Irish expats gather in Shanghai to discuss Asian opportunities

Carlow venture capitalist says China remains great place to do business, despite slowdown

Some 150 people attended the annual Asia Pacific Ireland Business Forum in  Shanghai on Friday. Photograph: Getty

Some 150 people attended the annual Asia Pacific Ireland Business Forum in Shanghai on Friday. Photograph: Getty

 

Shanghai hosted hundreds of Irish people for the biggest meeting to date of Irish expatriates in Asia on Friday.

Senior Irish business figures said China and the region should be a priority destination for young people from Ireland to expand their horizons.

“We have Irish businesspeople from across the board - diplomats, footballers, teachers, physiotherapists, entrepreneurs, from all over Asia, not just China - we have Japan, Australia, Korea, the whole region,” said Ciaran Gallagher (28) from Ballindine, Co Mayo, who is head of the Irish Chamber of Commerce China and who works as Glanbia’s business development officer in the biggest food market in the world.

Some 150 people attended the Asia Pacific Ireland Business Forum in the Wyndham hotel on Shanghai’s picturesque Bund waterfront, an annual gathering of Irish which precedes the Asian GAA Games.

The event also marks 10 years of Cork’s twinning with Shanghai.

“You can never underestimate the power of that network. It’s great to get to know people at these forums, they are pioneers here in Asia. It’s learning from them and what they have to offer in the future and recreate their success and carry on the torch,” said Ryan Twomey, from Ballincollig (21) who is studying commerce with Chinese at University College Cork and is doing a one-year programme at Shanghai University.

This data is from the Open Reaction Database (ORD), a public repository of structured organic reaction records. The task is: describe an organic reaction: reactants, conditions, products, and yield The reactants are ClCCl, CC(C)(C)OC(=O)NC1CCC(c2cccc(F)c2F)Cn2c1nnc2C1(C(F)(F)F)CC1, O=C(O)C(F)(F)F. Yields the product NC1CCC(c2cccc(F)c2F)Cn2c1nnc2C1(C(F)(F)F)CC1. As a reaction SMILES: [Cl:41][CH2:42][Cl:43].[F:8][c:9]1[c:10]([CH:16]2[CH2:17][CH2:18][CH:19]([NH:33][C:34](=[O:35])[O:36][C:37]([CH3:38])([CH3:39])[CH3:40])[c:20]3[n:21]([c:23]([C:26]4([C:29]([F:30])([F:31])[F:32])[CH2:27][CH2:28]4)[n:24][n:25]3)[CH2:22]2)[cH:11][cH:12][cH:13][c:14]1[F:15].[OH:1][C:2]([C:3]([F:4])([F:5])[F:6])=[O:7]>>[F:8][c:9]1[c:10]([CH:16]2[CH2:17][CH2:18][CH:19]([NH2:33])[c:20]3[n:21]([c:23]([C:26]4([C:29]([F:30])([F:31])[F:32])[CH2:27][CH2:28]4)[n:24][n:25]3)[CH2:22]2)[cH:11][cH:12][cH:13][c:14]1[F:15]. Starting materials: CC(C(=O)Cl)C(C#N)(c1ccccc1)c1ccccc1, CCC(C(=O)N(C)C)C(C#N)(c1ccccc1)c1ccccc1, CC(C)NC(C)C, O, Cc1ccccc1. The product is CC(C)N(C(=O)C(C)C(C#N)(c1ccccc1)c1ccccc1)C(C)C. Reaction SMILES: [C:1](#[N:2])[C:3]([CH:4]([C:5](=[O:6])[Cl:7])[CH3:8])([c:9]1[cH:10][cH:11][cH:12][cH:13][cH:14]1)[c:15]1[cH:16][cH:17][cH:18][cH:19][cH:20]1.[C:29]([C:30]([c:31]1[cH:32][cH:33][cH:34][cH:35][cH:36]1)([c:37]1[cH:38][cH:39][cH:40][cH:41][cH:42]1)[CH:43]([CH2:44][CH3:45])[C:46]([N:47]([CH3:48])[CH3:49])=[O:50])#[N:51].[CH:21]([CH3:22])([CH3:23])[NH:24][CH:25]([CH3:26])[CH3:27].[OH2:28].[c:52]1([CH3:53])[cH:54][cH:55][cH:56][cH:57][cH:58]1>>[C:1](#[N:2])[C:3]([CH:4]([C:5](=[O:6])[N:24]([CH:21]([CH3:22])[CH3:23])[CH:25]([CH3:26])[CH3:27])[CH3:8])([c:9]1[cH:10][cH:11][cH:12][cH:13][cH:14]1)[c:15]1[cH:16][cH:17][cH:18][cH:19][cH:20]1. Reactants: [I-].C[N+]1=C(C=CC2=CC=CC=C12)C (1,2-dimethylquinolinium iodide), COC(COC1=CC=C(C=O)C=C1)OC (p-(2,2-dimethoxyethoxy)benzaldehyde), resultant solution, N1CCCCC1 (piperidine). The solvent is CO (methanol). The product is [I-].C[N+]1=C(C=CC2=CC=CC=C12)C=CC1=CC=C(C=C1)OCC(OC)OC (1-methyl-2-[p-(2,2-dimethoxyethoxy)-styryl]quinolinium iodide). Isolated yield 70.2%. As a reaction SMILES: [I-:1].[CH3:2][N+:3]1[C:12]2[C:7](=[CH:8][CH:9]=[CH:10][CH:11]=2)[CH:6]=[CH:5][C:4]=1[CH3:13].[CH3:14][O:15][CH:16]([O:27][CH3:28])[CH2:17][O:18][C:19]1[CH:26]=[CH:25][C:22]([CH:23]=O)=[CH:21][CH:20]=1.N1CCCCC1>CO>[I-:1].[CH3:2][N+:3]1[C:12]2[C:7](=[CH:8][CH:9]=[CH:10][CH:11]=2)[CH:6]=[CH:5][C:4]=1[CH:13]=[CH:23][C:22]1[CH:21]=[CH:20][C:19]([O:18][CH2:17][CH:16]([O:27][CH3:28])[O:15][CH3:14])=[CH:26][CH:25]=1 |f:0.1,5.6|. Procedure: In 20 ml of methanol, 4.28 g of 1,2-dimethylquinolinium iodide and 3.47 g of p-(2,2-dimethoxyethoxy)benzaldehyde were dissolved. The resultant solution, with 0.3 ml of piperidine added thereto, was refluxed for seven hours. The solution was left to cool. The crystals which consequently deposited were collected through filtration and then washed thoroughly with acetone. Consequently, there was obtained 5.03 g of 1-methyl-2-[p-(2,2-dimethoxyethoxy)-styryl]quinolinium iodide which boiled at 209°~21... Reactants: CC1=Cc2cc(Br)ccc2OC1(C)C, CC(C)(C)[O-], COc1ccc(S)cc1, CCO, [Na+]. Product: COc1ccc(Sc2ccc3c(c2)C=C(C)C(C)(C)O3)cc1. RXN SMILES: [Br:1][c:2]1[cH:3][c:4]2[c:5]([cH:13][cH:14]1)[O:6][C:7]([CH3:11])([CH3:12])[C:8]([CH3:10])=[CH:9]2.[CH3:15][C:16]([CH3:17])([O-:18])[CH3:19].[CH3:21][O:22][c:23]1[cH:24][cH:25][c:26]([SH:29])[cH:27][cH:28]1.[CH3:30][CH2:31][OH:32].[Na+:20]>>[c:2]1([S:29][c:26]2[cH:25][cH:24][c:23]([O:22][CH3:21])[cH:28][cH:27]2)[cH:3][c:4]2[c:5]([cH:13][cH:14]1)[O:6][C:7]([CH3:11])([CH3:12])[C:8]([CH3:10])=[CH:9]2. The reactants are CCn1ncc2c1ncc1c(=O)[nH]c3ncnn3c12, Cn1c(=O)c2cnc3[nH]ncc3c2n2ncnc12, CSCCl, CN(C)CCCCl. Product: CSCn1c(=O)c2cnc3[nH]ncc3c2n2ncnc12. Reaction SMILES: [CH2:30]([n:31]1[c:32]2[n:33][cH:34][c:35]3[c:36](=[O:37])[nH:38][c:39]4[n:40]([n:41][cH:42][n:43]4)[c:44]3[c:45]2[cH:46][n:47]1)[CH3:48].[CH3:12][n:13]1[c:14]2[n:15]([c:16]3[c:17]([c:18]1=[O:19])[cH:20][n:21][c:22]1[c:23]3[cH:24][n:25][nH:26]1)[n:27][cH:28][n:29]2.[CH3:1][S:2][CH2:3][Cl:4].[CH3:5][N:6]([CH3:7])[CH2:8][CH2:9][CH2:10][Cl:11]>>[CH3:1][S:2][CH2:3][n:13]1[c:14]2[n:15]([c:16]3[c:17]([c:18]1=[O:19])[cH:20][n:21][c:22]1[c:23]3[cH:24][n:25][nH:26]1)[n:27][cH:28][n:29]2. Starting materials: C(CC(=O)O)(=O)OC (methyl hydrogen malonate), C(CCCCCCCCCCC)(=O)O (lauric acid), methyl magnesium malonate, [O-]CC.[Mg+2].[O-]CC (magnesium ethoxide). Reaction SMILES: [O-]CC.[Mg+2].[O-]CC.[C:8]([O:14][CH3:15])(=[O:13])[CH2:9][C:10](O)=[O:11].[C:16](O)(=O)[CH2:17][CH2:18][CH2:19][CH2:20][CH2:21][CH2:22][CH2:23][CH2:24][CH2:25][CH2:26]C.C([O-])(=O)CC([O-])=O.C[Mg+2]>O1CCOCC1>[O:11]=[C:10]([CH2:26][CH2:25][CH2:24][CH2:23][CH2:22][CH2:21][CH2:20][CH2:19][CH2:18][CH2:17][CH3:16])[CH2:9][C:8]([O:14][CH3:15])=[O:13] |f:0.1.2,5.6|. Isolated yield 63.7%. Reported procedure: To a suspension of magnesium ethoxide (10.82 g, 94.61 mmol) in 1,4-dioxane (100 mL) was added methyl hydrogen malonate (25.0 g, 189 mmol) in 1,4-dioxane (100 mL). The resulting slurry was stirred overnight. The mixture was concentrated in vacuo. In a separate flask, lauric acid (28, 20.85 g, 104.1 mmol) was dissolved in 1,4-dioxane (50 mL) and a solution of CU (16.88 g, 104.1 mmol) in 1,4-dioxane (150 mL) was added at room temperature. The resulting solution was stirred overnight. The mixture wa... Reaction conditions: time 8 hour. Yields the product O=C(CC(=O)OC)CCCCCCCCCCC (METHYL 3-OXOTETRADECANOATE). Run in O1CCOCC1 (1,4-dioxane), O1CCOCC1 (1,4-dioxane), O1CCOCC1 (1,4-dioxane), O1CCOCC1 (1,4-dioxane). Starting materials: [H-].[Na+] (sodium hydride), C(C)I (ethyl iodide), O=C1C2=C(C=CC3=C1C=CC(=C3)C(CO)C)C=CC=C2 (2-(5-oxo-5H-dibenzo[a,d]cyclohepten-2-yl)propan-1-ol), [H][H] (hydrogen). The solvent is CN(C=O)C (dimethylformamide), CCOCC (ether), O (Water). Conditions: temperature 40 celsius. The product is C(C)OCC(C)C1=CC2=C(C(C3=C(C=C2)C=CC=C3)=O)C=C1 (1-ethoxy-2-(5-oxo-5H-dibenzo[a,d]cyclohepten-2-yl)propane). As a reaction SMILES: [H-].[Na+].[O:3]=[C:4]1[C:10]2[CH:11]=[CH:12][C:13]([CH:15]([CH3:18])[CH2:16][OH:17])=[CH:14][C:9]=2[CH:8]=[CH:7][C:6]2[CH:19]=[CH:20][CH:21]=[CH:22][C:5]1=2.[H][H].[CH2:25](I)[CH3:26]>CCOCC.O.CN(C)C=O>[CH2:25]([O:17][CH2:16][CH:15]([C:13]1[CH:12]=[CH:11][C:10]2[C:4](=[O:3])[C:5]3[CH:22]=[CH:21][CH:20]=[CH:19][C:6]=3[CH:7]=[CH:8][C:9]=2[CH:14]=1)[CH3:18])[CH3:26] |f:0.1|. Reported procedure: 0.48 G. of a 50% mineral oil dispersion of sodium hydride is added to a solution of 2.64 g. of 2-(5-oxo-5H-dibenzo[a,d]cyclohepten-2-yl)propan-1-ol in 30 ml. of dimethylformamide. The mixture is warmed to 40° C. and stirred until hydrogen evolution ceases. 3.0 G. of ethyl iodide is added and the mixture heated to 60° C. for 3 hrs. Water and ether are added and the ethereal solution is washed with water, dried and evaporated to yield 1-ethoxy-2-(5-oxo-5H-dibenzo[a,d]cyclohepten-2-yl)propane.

“The opportunity to get in early is very appealing,” said Mr Twomey.

“There are Irish people in Mongolia, there are Irish people in Vietnam, in Cambodia and in other parts of Asia. What a great resource.”

Marcus Connolly (21) a student of commerce with Chinese at UCD, who is at Fudan University in Shanghai doing a one-year programme in Chinese, described the opportunities in China as “very appealing”.

Orla Flynn, vice president of external affairs at Cork Institute of Technology, said there is now an “Irish wave of Chinese students” and said she was looking to provide supports for those at undergraduate level.

Paul Costigan, from Carlow, an entrepreneur who has worked with a number of US and European start-ups targeting China, said China remained a great place to do business, despite the recent economic slowdown.

“There is a lot to be done here. Look carefully, but do it right,” he said.

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